A Home Away From Home | June 29, 2009 Issue - Vol. 87 Issue 26 | Chemical & Engineering News
Volume 87 Issue 26 | Web Exclusive
Issue Date: June 29, 2009

Cover Stories: Long Journey

A Home Away From Home

Native American Research Labs give students research experience in a setting that feels like home
Department: Education
Keywords: Education, Native Americans, Reservations, Tribal Colleges
Ceballos (left) works with Morales in one of the Native American Research Labs.
Credit: Linda Wang/C&EN
Ceballos (left) works with Morales in one of the Native American Research Labs.
Credit: Linda Wang/C&EN

Native American biochemist R. Michael Ceballos was full of optimism when he joined the faculty at Salish Kootenai College on Montana's Flathead Indian Reservation in 2004. With a vision of increasing the opportunities for Native American students to participate in research and, he hopes, pursue advanced degrees, Ceballos set out to revamp the school's science curriculum to be as rigorous as those of major universities.

He made significant progress, even setting up the first molecular biology and biochemistry research lab at any tribal college. But he often felt at odds with some of his colleagues, who thought that hard-science courses diverged from the tribal college's main educational mission of preserving language, culture, and history.

Frustrated, Ceballos moved to the University of Montana, Missoula, in 2007 and joined the biological sciences faculty as a research assistant professor. That same year, he established the Native American Research Laboratories to increase the opportunities for Native American undergraduate and graduate students to participate in scientific research. Undergraduate students work with a faculty mentor to carry out a research project and receive stipends of $500 to $5,000 per semester. Graduate students receive an annual stipend of $14,000 to $42,000. They conduct some of their research in the labs and also serve as mentors for the undergraduates.

The labs provide a space where Native American students can work on their research alongside other Native American students. Ceballos hopes the environment will counteract the isolation that Native American students experience at mainstream universities and that leads to a high rate of attrition. Students who are not Native American can also join the Native American Research Labs. The goal is to create a cross-tribal and cross-cultural research environment, Ceballos says.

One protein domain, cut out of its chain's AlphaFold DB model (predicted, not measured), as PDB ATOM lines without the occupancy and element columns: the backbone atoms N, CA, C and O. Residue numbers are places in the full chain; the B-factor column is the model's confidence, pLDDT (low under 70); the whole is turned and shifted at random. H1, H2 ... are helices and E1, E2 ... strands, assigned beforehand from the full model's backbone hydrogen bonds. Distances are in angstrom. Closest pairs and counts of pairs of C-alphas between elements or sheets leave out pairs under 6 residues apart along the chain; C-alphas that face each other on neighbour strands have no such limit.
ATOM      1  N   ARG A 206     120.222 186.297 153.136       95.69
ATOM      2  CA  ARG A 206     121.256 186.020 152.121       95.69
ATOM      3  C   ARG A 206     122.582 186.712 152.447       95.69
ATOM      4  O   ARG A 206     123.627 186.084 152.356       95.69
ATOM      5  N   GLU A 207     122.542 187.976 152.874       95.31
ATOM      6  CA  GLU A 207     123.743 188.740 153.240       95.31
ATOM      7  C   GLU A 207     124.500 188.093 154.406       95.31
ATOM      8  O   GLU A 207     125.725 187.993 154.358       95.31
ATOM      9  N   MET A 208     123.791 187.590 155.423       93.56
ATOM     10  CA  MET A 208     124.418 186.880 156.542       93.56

Since the program began in 2007, the labs have provided research opportunities for more than 55 students. More than two-thirds are Native Americans from more than 20 different tribes around the U.S. The labs also have attracted five former tribal college instructors, four as graduate students and one as a postdoc.

With a rugged outdoorsy appearance and warm friendly eyes, Ceballos is as much a big brother to his students as a professor. He reminds students to turn in their applications for various grants, and he uses his connections to place students in summer research programs at the National Aeronautics & Space Administration and other research institutions.

He's been known to doggedly pursue Native American students on campus to recruit them to the Native American Research Labs. That's how junior Chelsea Morales, a human biology major, joined. Ceballos called her at least three times to tell her about the work in the labs, she says. These days, applications to the program are pouring in as word has gotten around within the Native American community, Ceballos says.

Students say that the labs have changed their lives.

Casey Ryan, who belongs to the Salish tribe, was leaning toward attending Salish Kootenai College and was working at a Target store when he heard about Ceballos' program through a friend who had joined the labs. After meeting Ceballos, Ryan decided to apply to the University of Montana instead. "The ultimate reason that I did not choose to go to Salish Kootenai was opportunity," he says. "They do not offer a master's degree, and they do not offer a significant amount of classes in the fields that I'm very interested in."

Now a junior pursuing a degree in geography and geosciences at the University of Montana, Ryan works in the Native American Research Labs, studying viruses that infect Archaea isolated from different geothermal regions from around the world. He plans to pursue a master's degree in a science-related field.

Ryan isn't alone in responding to Ceballos' efforts at the University of Montana. J. B. Alexander (Sandy) Ross, a chemistry professor there, says he's seen an increase in the number of Native American science students enrolling at the university since Ceballos started.

In just the past two years, Ceballos has been awarded six grants, ranging from $20,000 to $750,000, mainly from NASA and the National Science Foundation. He's working on several more.

Ceballos hopes to add more labs to the two he already has. The larger one, which is used for microbiology and molecular biology, can accommodate up to six students at a time. The smaller lab, used for proteomics work, can accommodate up to four students. Ceballos and his students will occupy part of the top floor of the university's new Interdisciplinary Science Building once construction is completed. He would like to see other Native American Research Labs start up at other major universities around the country.

Meanwhile, Ceballos remains supportive of tribal colleges. "There is nothing wrong with having an education system that's meant to serve the tribe," he says. "But at the same time, we must make sure that we don't pigeonhole Native American students who want something different. Our goal is not to tell students what to do or to limit what majors they can pursue, but to provide them with a spectrum of opportunities and let them find their own path."

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